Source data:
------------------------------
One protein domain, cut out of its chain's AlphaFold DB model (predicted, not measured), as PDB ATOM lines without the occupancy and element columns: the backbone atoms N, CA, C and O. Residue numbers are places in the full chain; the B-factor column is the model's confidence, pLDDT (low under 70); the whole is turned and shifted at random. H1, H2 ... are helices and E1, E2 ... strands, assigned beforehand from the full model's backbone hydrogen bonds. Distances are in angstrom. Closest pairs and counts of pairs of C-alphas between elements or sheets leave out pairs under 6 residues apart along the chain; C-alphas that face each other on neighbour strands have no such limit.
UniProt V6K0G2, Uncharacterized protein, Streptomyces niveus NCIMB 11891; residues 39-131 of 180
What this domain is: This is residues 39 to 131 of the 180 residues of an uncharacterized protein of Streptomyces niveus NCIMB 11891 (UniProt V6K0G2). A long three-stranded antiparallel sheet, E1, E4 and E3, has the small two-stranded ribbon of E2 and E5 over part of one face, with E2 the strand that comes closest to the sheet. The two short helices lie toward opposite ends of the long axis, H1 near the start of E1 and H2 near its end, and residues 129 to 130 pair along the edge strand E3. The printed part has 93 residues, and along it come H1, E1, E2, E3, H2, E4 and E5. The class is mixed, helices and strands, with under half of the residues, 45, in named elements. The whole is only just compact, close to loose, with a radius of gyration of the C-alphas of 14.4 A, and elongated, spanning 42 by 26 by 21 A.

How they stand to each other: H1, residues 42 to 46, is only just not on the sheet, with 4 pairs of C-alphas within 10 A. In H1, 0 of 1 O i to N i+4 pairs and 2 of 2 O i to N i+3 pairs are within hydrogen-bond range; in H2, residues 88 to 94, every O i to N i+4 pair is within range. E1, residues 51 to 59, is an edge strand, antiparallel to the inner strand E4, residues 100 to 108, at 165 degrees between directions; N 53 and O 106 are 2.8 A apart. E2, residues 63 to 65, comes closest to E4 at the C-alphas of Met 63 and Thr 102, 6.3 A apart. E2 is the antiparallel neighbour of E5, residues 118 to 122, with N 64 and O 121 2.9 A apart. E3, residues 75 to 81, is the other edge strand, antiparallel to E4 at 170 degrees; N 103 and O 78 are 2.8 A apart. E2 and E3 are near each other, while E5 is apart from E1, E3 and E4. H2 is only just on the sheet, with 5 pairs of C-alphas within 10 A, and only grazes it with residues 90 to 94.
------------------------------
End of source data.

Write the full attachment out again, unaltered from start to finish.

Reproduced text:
One protein domain, cut out of its chain's AlphaFold DB model (predicted, not measured), as PDB ATOM lines without the occupancy and element columns: the backbone atoms N, CA, C and O. Residue numbers are places in the full chain; the B-factor column is the model's confidence, pLDDT (low under 70); the whole is turned and shifted at random. H1, H2 ... are helices and E1, E2 ... strands, assigned beforehand from the full model's backbone hydrogen bonds. Distances are in angstrom. Closest pairs and counts of pairs of C-alphas between elements or sheets leave out pairs under 6 residues apart along the chain; C-alphas that face each other on neighbour strands have no such limit.
UniProt V6K0G2, Uncharacterized protein, Streptomyces niveus NCIMB 11891; residues 39-131 of 180
What this domain is: This is residues 39 to 131 of the 180 residues of an uncharacterized protein of Streptomyces niveus NCIMB 11891 (UniProt V6K0G2). A long three-stranded antiparallel sheet, E1, E4 and E3, has the small two-stranded ribbon of E2 and E5 over part of one face, with E2 the strand that comes closest to the sheet. The two short helices lie toward opposite ends of the long axis, H1 near the start of E1 and H2 near its end, and residues 129 to 130 pair along the edge strand E3. The printed part has 93 residues, and along it come H1, E1, E2, E3, H2, E4 and E5. The class is mixed, helices and strands, with under half of the residues, 45, in named elements. The whole is only just compact, close to loose, with a radius of gyration of the C-alphas of 14.4 A, and elongated, spanning 42 by 26 by 21 A.

How they stand to each other: H1, residues 42 to 46, is only just not on the sheet, with 4 pairs of C-alphas within 10 A. In H1, 0 of 1 O i to N i+4 pairs and 2 of 2 O i to N i+3 pairs are within hydrogen-bond range; in H2, residues 88 to 94, every O i to N i+4 pair is within range. E1, residues 51 to 59, is an edge strand, antiparallel to the inner strand E4, residues 100 to 108, at 165 degrees between directions; N 53 and O 106 are 2.8 A apart. E2, residues 63 to 65, comes closest to E4 at the C-alphas of Met 63 and Thr 102, 6.3 A apart. E2 is the antiparallel neighbour of E5, residues 118 to 122, with N 64 and O 121 2.9 A apart. E3, residues 75 to 81, is the other edge strand, antiparallel to E4 at 170 degrees; N 103 and O 78 are 2.8 A apart. E2 and E3 are near each other, while E5 is apart from E1, E3 and E4. H2 is only just on the sheet, with 5 pairs of C-alphas within 10 A, and only grazes it with residues 90 to 94.